# Our main assumptions        
good_forecast = forecast('2020-01',60)

good_forecast.project(0, 1, 1, 25, 9.99, 24, 'Bicky Box')
good_forecast.project(0, 1, 1, 10, 15, 24, 'Cboccy Bicky Box')

# What if things don't go so well?
bad_forecast = forecast('2020-01',60)

bad_forecast.project(0, 1, 1, 15, 7.50, 12, 'Bicky Box')
bad_forecast.project(0, 1, 1, 5, 12.50, 12, 'Cboccy Bicky Box')

# Plot the result on the same plot
ax = good_forecast.result().total_sales.plot()


fmt = '£{x:,.0f}'
tick = mtick.StrMethodFormatter(fmt)

plt.title('Bicky Box Licence Revenue Forecast - Three Years inc. pessamistic outcome')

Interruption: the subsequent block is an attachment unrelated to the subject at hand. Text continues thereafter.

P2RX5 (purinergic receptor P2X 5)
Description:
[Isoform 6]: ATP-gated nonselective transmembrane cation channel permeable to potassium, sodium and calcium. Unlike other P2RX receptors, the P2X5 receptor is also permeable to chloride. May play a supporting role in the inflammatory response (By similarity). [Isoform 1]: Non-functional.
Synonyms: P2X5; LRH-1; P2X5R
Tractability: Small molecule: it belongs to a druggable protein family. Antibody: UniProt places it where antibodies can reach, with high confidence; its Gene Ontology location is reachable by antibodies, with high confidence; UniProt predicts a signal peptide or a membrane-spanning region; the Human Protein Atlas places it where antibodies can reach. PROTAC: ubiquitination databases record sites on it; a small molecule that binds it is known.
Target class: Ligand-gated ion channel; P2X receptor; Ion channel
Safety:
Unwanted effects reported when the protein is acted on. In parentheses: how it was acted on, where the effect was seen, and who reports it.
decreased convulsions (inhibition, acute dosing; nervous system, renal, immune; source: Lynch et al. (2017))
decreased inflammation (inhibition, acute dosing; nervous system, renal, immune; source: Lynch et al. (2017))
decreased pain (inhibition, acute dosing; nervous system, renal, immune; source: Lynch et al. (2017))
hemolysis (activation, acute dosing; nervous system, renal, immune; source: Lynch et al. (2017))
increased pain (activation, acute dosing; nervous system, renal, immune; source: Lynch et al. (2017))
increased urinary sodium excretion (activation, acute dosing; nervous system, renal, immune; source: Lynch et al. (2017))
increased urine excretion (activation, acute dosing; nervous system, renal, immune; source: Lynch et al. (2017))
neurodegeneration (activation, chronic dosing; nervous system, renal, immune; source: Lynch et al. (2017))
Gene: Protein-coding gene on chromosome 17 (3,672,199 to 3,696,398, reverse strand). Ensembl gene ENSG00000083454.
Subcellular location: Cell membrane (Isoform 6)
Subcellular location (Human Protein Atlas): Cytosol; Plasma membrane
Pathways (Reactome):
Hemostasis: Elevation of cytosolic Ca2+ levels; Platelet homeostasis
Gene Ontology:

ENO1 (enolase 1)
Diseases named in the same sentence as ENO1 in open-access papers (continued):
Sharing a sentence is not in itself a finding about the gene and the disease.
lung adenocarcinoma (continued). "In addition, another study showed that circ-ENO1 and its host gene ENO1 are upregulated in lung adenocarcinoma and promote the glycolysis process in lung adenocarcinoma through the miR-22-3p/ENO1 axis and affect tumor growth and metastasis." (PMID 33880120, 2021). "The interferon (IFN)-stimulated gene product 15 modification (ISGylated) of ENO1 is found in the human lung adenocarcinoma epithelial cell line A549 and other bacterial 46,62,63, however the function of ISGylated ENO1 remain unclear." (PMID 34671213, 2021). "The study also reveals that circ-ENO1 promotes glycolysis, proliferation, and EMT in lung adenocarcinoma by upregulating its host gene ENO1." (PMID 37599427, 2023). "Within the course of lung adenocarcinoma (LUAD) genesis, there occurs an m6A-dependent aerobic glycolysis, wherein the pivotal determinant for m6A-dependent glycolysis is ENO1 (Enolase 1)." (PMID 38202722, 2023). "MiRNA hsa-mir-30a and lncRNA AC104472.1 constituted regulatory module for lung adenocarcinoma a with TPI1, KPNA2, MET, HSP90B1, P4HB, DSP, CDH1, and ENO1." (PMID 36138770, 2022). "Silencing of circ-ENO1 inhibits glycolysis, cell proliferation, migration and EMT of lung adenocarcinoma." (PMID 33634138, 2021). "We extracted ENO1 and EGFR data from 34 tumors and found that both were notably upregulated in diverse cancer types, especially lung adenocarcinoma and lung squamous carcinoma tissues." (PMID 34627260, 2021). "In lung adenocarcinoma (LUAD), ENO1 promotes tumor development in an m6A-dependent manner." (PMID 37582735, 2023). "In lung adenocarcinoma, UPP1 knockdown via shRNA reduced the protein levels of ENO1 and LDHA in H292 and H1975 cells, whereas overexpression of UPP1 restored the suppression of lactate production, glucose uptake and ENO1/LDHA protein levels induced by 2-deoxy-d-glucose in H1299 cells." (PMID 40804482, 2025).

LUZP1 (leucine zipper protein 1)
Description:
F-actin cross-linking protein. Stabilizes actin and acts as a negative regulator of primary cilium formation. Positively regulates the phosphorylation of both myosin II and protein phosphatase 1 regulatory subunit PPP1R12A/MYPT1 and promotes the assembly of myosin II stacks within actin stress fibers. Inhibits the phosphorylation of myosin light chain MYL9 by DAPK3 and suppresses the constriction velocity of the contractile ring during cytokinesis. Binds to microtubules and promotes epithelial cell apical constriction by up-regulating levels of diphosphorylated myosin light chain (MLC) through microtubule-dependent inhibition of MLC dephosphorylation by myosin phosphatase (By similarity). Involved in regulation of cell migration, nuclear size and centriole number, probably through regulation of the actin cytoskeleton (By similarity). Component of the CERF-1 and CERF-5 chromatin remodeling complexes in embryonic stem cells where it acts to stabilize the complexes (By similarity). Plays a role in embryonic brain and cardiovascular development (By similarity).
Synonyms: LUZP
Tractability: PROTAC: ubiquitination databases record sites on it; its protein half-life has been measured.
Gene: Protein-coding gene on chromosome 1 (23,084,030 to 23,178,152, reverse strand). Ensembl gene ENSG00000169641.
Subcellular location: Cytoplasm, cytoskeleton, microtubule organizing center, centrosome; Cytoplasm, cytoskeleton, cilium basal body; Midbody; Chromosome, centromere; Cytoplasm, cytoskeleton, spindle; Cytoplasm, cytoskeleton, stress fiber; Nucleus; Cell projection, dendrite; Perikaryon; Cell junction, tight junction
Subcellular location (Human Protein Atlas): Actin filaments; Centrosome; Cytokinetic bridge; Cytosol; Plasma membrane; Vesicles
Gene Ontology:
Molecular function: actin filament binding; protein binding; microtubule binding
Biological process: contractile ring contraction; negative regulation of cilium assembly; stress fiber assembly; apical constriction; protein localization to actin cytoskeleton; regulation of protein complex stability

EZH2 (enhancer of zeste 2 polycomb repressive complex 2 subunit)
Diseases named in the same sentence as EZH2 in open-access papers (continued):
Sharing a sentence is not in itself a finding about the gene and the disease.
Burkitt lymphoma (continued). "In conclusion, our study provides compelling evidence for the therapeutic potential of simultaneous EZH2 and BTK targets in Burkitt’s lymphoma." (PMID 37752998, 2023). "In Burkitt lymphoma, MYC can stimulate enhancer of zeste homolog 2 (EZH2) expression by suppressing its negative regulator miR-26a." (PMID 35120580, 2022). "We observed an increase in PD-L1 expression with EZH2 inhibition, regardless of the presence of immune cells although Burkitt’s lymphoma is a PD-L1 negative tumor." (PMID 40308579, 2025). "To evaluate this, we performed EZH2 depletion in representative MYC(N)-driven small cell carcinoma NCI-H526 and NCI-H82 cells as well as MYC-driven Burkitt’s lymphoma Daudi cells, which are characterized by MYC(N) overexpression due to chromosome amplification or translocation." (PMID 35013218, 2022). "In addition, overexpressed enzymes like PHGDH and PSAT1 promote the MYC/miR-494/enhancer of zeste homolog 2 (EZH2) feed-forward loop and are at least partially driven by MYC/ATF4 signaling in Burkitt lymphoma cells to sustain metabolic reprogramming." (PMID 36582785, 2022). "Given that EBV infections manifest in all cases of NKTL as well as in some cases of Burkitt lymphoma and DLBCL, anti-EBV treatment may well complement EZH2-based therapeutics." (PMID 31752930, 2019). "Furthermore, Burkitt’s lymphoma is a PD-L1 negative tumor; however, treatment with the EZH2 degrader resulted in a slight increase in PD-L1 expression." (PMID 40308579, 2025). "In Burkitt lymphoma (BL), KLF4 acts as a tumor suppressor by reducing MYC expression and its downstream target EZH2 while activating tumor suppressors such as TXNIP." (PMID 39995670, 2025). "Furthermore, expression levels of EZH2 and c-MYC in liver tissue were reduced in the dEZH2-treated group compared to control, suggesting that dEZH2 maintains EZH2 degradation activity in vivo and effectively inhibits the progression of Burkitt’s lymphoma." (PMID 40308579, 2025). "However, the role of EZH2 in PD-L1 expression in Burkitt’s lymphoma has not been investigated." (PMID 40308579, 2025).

Three year licence revenue forecast with a more pessimistic view

So, whilst the biscuits might not be flying off the shelves, at least we can quickly ascertain what the lower sales volumes would mean for us. And, you can churn out these alternative scenarios by changing just one line of code, hopefully much clearer than tweaking cell after cell in a big spreadsheet.

Of course, if you need a spreadsheet you can have one.

good_forecast.result().to_excel('Good forecast.xlsx')

Next steps

I’ve put the complete code into a gist here if you’re interested. Feel free to comment and let me know if you think anything could be done better, or any other ideas you have for improvements.

Next up, we’ll look at a better way of coming up with some pessimistic (and optimistic) results by applying a Monte Carlo method to the forecast to see what a range of outcomes may look like.

Read part two

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Hey, I'm Joshua, a Product Manager and data fan. This is my blog and a place to post random musings and tutorials.